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REVIEW: The Veil of the Immortal Beethoven (Minnesota Orchestra)

A portrait of composer Ludwig van Beethoven superimposed over a photograph of Orchestra Hall by Greg Helgeson.

The Minnesota Orchestra’s one-night-only Immortal Beethoven event on Saturday was one of the most distinctive evenings in its hall in recent memory. It was certainly not at all a traditional concert.

Imagine a crazy bedtime story by your kooky, quirky aunt and uncle. Imagine, then, that each anecdote is followed by their playing a few minutes of classical music to illustrate the scene. Add in a ragged, plodding specter of a man (that would be the composer Ludwig van Beethoven, 1770-1827) who stumbles in and out of frame, doing strange things. Now imagine that the narration and tortured composer are provided by the celebrated (and very quirky) theatre group The Moving Company, and that the classical music comes not from a CD player or streaming service, but live from the Minnesota Orchestra. That is more or less the tenor (or, if you will, the bassoon) of the evening.

This was not a performance for the aficionados who know Beethoven’s biography front and back. Nor was it for those who prefer full symphonies to excerpts, or who wouldn’t dream of listening to just the opening movement of the Moonlight Sonata. The performance sweet spot was for those a little more casual or new to their engagement with Beethoven, who wanted to know a little more and sample the tasting flights of music.

One of the evening’s more interesting conceits was to try and capture Beethoven’s sonic world as he faced increasing hearing loss. These fragments of audibility – glimmers of sound – were an elegant and thought-provoking device, and set a few members of the audience tapping their hearing aids knowingly and whispering to their fellows. Another was to graphically describe some of the privations, quirks, and irascibility of the composer in his later years – items of trivia that many music students and fans know, but that much more vivid when rendered through the performances of The Moving Company’s Nathan Keepers, Sarah Agnew, and Steven Epp.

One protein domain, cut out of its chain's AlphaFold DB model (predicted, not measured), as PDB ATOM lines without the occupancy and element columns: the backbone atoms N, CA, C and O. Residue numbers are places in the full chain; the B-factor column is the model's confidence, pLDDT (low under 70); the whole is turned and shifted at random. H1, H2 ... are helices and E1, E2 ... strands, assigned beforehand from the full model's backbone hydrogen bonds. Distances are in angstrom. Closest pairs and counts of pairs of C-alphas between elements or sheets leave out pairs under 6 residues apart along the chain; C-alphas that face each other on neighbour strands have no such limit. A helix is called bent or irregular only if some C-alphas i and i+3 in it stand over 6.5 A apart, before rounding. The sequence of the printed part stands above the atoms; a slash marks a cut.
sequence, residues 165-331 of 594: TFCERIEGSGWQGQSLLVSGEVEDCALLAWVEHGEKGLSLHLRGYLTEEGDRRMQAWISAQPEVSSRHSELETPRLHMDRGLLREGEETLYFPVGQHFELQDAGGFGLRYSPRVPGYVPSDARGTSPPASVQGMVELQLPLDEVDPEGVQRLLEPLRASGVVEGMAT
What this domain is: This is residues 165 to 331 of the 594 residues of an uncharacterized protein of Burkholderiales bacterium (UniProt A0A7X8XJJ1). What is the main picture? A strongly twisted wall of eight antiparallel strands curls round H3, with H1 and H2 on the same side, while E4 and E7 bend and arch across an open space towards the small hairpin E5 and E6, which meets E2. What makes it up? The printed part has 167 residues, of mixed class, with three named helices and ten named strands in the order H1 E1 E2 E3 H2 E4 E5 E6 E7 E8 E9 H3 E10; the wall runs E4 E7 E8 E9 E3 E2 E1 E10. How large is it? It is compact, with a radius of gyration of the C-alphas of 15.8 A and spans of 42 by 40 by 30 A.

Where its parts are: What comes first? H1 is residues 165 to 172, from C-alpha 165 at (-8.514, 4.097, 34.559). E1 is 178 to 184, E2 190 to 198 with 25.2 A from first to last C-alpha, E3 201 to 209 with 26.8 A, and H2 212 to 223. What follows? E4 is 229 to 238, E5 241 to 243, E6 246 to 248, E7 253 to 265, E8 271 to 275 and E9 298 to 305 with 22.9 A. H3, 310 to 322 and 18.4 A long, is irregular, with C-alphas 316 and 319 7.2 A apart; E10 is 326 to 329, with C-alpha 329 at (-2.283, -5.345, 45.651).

For the fans of The Moving Company who arrived on Saturday night, the performance was hotly anticipated and warmly received. Leaving the performance, a group of high school-aged youth excitedly discussed the 70-minute, intermission-less evening, one pronouncing, “The perfect length for a concert!” Some of the more regular audience members discussed their favorite pieces teased in the musical performances (conducted by Sarah Hicks) as they trolled up the aisles, debating what they would have included and why. This one was not so much for the dearly devoted fans, but the closing monologue was worth the wait.

Basil Considine